04 October 2009

The Battle for Diversity?

The Battle for diversity is about comics needing to branch out and add some culture and gender diversity. This chapter addresses three out of the twelve revolutions, which are gender balance, minority representation, and gender diversity. This will help comics to relate and appeal to different types of people. For example, it will help to appeal and relate to females and people of minority decent, instead of just appealing to young adolecent males not of minority.

I absolutely loved the comic illustration on page 101. It’s about a male comic artist that goes off to war, then a female coming in and creating comics because the men have gone off to war, and then the male comic artist coming back from far and giving the female comic artist the boot. I thought it was hilarious. I actually laughed out loud. The only words that came to mind was…Wow, so true…

I looked up friends-lulu.org, but the site said it was temporarily unavailable.

I think Scott McCloud has won me over by explaining to this male based comic book world, that they have carelessly overlooked our potential in the comic book industry. If I knew that females wrote comic books I would definitely go out and buy more comics. I’m a book worm and I love to read. After high school I stopped reading Japanese comics because one I had to buy my own books and I couldn’t afford to pay ten dollars for a comic book I could finish in 10 minutes and second, the literature was a little weak to continue to invest in them. For me this has brought on a whole new interest in comics because comics are stereotyped as only for males and I think I’ve only read comics by males. I would love to see the women’s perspective and compare the male and female styles of creating comics. I’m a girl and I’m all for girl power, I guess.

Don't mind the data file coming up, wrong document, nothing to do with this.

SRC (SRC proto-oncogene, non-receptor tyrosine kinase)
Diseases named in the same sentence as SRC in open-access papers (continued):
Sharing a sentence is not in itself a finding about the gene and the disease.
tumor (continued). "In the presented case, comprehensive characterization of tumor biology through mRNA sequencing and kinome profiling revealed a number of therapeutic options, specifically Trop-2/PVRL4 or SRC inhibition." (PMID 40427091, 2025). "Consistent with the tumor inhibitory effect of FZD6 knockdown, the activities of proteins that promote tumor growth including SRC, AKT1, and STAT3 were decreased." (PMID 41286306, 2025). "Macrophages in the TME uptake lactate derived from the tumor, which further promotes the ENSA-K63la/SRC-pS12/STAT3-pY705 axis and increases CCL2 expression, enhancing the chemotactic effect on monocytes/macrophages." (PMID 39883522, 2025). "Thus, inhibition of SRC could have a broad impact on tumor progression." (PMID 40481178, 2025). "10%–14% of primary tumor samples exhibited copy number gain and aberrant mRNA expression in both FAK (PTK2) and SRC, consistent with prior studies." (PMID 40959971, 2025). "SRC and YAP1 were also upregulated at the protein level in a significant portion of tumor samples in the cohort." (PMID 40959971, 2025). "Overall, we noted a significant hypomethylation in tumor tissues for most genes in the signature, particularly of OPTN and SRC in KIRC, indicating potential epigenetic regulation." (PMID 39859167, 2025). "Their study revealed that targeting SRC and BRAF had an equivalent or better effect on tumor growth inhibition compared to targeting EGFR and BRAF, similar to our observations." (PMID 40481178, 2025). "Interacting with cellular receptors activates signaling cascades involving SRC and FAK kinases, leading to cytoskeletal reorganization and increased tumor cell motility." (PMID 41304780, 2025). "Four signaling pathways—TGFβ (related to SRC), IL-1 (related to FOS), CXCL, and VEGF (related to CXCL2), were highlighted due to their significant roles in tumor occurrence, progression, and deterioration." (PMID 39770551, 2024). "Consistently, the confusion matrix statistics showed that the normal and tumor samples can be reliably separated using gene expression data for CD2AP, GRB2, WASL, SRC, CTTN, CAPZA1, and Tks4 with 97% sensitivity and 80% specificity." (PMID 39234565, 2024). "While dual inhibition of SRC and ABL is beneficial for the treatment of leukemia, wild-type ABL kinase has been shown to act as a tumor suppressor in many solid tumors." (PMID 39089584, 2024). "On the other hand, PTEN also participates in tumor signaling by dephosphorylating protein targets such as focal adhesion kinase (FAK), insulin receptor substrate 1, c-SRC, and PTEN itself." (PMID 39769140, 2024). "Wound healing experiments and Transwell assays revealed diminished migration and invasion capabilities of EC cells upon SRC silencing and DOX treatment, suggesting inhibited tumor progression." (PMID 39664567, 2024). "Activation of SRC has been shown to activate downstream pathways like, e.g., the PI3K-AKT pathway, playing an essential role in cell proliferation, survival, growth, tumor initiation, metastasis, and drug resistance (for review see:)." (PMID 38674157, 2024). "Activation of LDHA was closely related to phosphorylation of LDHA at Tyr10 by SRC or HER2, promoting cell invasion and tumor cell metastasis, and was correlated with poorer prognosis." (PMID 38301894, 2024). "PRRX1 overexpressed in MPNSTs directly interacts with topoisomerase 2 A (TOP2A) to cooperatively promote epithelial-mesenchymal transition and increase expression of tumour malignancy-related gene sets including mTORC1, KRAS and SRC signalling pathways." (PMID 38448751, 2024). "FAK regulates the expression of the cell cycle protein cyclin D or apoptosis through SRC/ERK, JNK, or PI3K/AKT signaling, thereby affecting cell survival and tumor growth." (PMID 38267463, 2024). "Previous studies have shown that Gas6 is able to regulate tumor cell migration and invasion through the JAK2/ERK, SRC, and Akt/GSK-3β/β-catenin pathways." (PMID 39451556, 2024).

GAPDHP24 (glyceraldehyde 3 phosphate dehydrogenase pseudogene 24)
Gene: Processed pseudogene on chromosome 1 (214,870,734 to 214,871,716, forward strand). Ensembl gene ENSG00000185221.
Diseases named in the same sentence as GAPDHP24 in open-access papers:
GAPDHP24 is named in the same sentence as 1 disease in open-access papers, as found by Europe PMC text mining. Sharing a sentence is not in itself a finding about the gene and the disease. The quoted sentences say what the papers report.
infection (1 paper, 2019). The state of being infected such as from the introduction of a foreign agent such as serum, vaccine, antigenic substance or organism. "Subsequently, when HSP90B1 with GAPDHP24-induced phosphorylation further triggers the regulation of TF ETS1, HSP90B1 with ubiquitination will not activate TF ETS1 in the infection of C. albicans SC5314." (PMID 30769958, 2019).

With this whole minority section I agree one hundred percent. Although, it is not wrong for people to write outside their experience I don’t think they can portray an event or experience that a person who has experienced it can. When people do movies about Hawaii it irritates me that they stereotype us. I don’t go around saying “hey bah” or “You Haoles get off my beach”. The movie that bothers me the most is Lilo and Stitch because every brown person has a big nose. I do not have a big nose and neither does every brown person in Hawaii. Oh yeah and Blue Crush is the dumbest movie I ever watched!! That movie is worse then lilo and stitch. People swimming in their evening gowns...dumb...dumb...All I can do is shake my head...who comes up with these movies!!

2 comments:

  1. Haha! Great post, Amanda!

    It is tough to accurately represent minorities; that's why we need more minority writers and artists in comics (and evidently, movies too)!

    I feel you on manga though--that's one of the things that've kept me from really getting into them. A cheap alternative I've found for short/expensive comics is either sitting in Borders and reading them or requesting them through our library's Inter Library Loan :-)

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  2. Im all for trying new comics...I think Ive outgrown manga comics though...hmmmm I really cant sit in borders and read manga comics in hawaii...Seriusly...Im a little tooooooo old and second im not Japanese...Really im dead serious...Is there like a series you could reccomend other than manga comics?

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